I’ve always liked the «April showers» synergy between the annual Lyrid meteors and the rain that encourages the return of familiar spring wildflowers.
It’s been three months since January’s Quadrantids, the last major meteor shower, so I think we’re primed for a show. If clear sky prevails Saturday morning (April 22nd), we might expect to see between 10–20 meteors per hour under dark, moonless skies.
The radiant is located in eastern Hercules near the border with Lyra, well up in the eastern sky by local midnight. Best viewing should occur between between 2 a.m. and dawn Saturday when Hercules rides high in the south. Expect little lunar interference — the waning crescent won’t rise until shortly before the start of morning twilight.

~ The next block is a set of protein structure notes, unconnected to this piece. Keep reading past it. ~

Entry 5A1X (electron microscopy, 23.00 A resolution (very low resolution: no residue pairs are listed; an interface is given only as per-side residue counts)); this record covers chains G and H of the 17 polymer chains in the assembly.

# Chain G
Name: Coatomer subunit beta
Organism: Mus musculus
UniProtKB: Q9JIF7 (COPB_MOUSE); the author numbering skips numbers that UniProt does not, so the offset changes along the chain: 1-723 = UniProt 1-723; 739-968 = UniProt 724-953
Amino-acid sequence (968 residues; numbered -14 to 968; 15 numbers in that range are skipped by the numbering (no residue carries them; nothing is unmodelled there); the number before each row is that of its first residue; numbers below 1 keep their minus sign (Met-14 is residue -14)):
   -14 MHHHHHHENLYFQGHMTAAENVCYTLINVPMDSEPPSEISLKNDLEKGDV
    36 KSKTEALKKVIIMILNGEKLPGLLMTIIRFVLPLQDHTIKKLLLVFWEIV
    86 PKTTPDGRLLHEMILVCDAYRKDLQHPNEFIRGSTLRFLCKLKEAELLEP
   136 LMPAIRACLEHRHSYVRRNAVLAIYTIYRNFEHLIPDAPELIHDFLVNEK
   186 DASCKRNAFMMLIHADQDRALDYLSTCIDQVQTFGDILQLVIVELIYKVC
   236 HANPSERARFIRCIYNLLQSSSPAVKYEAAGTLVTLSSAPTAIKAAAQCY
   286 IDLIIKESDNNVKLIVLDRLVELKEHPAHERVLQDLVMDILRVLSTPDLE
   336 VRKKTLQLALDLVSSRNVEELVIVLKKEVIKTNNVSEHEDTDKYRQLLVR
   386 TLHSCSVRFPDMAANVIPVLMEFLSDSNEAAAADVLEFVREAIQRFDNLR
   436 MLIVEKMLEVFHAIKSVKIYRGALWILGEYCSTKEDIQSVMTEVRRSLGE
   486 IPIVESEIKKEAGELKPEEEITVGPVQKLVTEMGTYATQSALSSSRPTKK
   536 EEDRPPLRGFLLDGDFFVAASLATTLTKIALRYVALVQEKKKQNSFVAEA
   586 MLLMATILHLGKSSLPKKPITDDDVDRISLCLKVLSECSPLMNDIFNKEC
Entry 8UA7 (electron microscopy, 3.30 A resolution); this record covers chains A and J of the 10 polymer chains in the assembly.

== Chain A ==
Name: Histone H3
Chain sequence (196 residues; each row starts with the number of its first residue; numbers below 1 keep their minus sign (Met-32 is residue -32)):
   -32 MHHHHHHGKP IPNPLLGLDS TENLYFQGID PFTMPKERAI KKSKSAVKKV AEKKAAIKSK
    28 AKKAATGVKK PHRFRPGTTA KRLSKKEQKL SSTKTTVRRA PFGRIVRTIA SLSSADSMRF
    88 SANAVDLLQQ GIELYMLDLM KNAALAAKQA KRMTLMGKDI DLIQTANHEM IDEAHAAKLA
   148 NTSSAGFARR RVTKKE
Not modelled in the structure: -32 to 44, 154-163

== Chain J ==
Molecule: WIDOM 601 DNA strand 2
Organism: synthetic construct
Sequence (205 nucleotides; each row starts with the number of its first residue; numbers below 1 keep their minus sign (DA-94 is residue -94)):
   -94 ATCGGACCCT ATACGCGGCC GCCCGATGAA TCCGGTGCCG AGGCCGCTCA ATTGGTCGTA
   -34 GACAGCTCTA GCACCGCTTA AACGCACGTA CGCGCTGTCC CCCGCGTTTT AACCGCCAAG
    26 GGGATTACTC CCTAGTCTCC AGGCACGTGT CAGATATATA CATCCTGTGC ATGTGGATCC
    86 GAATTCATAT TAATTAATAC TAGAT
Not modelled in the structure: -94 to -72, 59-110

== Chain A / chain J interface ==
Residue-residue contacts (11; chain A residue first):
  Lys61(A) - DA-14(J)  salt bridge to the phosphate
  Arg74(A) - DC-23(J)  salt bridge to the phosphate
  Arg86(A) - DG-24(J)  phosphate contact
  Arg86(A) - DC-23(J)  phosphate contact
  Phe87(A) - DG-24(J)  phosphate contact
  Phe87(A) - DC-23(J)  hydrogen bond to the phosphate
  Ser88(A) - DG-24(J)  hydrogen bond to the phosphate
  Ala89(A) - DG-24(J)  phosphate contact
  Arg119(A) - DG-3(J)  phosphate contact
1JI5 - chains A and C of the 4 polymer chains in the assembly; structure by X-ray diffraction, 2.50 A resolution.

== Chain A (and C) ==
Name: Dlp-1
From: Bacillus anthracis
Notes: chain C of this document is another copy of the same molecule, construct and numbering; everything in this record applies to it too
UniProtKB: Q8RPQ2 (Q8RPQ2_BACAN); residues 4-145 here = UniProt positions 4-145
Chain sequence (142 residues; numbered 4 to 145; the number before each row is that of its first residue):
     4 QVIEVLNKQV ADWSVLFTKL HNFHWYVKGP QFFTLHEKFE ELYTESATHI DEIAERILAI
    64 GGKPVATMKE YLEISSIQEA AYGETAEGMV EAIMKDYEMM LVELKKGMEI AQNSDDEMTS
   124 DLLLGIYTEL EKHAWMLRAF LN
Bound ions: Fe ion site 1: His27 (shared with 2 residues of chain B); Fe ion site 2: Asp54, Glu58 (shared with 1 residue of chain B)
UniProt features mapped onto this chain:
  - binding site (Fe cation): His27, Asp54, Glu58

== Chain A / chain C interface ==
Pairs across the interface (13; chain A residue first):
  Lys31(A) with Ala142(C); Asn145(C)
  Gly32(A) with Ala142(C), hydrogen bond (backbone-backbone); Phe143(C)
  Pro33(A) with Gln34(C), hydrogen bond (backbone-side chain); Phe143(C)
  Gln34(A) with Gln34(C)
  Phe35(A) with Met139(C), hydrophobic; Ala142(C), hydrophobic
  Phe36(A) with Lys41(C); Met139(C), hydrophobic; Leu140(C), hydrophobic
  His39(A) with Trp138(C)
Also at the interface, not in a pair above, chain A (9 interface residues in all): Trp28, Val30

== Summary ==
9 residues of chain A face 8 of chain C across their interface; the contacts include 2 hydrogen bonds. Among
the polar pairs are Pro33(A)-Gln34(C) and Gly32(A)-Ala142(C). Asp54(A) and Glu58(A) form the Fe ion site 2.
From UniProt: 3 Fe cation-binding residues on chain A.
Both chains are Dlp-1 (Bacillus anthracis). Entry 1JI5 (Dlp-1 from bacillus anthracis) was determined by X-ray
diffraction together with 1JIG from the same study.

Robert Lunsford of the American Meteor Society predicts this year’s shower will peak around 17 UT on April 22nd. Since that’s 1 p.m. EDT / 10 a.m. PDT, North American observers will see it best in the hour or two before dawn Saturday. For many of us, that’s somewhere between 3 and 5 a.m. Just check your local sunrise time and dial it back about three hours to arrive at the best viewing hour.
You can also watch the shower on the mornings either side of maximum, though rates will be reduced. Like most meteor showers, the Lyrids originate from comet dust, in this instance, dust from Comet Thatcher (C/1861 G1), which traces out a 415-year-long orbit around the Sun. Earth intersects the comet’s path in late April each year, and meteoric fireworks result.
As you ease back Saturday, enjoying a celestial take on April showers, know that you’re one of a long line of skywatchers who’s thrilled to the Lyrids since they were first recorded by Chinese astronomers more than 2,700 years ago.